Wintersowing and Me

Here’s how I do it….

First you need to do a little research to find out what type of seeds you can wintersow.  If you take a look around www.wintersown.org, Trudi has made lists of seeds for specific zones to use as guidelines.  My method is, “if it’s a perennial, biennial or hardy self-seeding annual in MY zone… I’m going to wintersow it”.  Simple as that.  But everyone’s a little different so  do your research to see what will work for you.

 

First…got my area prepped.  Box of seeds for WS’ing ready.  Permanant markers to mark my containers. Check.  Basin of water. Check.  Basin to hold my mess in with newspaper underneath.  Check (although I know I’m going to make a mess anyway!) Bucket of soil.  Yup.

Get your containers ready.  I use just about any plastic container I can find and cut up but I prefer to use milk jugs, plastic water bottles and pop bottles.  Wash them good. (if using water, milk or pop jugs…throw out the caps.  You don’t need them)  Next, cut them in half with a serated kitchen knife or scissors…whatever works best for you.  Now cut slits in the bottoms of them for drainage.   If using containers like sour cream containers or butter, toss the lids.  You’ll need to cover those with plastic wrap or lg baggies.

Label your containers (unless you like surprises)  I usually label mine in a couple different places…like the side and the bottom just in case some of the lettering fades.  In this case, I’m going to seed a couple of containers of Rudbeckia (black-eyed-susans) “Irish Eyes”.  I also dated these…can’t remember why tho.

Put approx 3″ worth of soil into the containers.  Any less than this will not promote good root growth.  Set your jugs into your ‘mess tray’ and soak the soil really well.   Setting them into the ‘mess tray’ helps them drain also.

Sow your seeds.  I’ve basically thrown these  right on top of the soil and I will press these down into the dirt just a little bit.  Do your research for your particular type of seeds you’re going to sow.  Some seeds need light to germinate and some need to be in the dirt a little further.  The amount of seeds you throw in also depends on the type of seeds you’re sowing and how much YOU want to thin the clumps in the spring.  I’m usually pretty generous with my sowing.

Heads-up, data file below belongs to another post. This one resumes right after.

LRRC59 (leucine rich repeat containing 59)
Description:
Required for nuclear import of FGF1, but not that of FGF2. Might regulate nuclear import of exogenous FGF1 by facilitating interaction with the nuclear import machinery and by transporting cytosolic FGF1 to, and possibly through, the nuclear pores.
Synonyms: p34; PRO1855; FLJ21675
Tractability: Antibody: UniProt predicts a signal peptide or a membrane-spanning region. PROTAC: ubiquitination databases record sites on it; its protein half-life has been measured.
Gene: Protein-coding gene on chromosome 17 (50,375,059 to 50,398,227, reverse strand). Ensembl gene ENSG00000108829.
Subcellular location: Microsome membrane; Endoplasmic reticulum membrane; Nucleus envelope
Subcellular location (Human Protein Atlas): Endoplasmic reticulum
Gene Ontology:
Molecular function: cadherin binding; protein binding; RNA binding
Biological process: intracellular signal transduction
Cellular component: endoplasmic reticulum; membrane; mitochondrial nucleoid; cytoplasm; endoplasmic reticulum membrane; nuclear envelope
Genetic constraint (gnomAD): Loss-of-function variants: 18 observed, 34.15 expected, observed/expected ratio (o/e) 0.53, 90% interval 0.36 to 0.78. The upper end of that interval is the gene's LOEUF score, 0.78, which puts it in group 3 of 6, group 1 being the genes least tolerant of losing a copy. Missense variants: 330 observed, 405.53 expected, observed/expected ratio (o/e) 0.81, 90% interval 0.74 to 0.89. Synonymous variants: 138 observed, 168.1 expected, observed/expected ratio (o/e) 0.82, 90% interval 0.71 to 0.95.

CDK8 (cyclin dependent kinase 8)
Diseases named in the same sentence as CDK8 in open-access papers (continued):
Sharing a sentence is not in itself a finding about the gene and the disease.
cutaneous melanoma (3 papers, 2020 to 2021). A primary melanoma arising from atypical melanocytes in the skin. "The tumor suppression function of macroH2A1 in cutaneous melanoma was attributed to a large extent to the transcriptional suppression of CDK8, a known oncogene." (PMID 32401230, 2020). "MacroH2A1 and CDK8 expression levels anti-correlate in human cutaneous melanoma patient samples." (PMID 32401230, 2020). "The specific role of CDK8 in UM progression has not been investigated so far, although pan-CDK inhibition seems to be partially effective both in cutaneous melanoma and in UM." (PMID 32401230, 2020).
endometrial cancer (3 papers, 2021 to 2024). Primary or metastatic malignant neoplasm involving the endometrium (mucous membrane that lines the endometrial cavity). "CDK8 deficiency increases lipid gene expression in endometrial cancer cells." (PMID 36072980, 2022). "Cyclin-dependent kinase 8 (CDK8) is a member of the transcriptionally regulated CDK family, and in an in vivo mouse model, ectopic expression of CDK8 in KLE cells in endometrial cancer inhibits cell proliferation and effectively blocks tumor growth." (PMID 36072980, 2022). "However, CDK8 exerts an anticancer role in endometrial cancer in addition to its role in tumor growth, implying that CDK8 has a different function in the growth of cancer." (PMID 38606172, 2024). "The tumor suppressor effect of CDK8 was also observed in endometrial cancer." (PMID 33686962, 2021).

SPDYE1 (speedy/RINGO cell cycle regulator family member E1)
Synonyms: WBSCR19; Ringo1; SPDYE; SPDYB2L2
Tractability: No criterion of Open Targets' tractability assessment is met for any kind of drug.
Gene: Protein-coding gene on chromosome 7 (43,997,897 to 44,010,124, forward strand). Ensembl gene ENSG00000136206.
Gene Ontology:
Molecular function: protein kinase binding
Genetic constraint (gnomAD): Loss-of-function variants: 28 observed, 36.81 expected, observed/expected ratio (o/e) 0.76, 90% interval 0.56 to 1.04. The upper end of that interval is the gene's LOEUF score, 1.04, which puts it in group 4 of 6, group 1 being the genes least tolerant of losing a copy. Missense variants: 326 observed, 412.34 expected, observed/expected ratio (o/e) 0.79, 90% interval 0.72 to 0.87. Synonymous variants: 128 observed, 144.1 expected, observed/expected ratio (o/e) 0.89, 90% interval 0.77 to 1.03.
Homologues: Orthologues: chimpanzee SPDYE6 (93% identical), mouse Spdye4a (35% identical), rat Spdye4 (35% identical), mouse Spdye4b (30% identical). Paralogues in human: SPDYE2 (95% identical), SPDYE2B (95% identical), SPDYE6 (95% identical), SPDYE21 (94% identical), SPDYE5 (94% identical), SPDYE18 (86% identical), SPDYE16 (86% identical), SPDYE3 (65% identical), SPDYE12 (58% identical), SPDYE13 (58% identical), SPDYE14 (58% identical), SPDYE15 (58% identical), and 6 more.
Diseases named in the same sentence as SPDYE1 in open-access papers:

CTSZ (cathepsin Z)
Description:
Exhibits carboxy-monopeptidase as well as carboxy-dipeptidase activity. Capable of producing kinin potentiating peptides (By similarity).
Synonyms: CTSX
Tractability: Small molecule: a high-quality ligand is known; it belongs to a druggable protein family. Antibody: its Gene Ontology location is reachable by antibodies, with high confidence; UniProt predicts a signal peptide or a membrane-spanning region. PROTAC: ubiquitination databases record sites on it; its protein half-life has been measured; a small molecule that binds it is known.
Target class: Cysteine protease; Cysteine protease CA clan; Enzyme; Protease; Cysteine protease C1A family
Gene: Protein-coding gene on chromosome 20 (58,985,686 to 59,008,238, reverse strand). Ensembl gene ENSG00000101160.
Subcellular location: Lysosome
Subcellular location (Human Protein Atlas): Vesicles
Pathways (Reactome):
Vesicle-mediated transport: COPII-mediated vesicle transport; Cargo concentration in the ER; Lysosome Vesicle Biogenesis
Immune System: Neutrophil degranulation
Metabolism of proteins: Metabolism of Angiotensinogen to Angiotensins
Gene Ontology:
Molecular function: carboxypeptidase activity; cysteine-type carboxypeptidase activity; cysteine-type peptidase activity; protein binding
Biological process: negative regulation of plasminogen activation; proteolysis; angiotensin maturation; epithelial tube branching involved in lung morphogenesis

Snuggle the lid on.  Sometimes I have a bit of trouble getting that lid back on… so I’ll cut a 1-2″ slit in the side to get it to slip back on. (or back IN to the bottom part of the container)  Now we’re just about ready to throw these outside.  (don’t really throw them!)

Got this tray ready to go outside.  Added a couple more containers of BES seeds…think those were “Indian Summer” or something like that. 

Pick a nice place for them to sit during the rest of the winter.   Can you see them?  When I took this picture we had about 6″ of snow so they’re really snuggled in there.  Now…  I actually can’t see them at all because we’ve gotten another 12″ of snow since then.  Which is OK.  The snow on top and dripping into the containers is good!  They need the moisture during the winter.  If it starts to get a little dry where they’re sitting, I’ll usually find some more snow and just throw it on top of them.

  I chose the north side of the house at the edge of the woods.  If you put your little ‘greenhouses’ on the south or east side of your home, they can become too warm in early spring and then sprout too early…so choose someplace on the north side or someplace with just a little shade.  When Spring arrives, your little seeds will sprout at just the right time and you’ll have oodles and oodles of new plants for your garden.   When it gets consistantly warm, take their tops off and treat them as you would any transplant.  Easy as pie!

OK… I’ve covered the wintersowing and now for ME.  😉  I landed a job at a large nursery nearby!  Starting in March, I will be working at Prairie Nursery in Westfield, WI.  Very exciting!  Check out their website if you get a minute.

http://prairienursery.com

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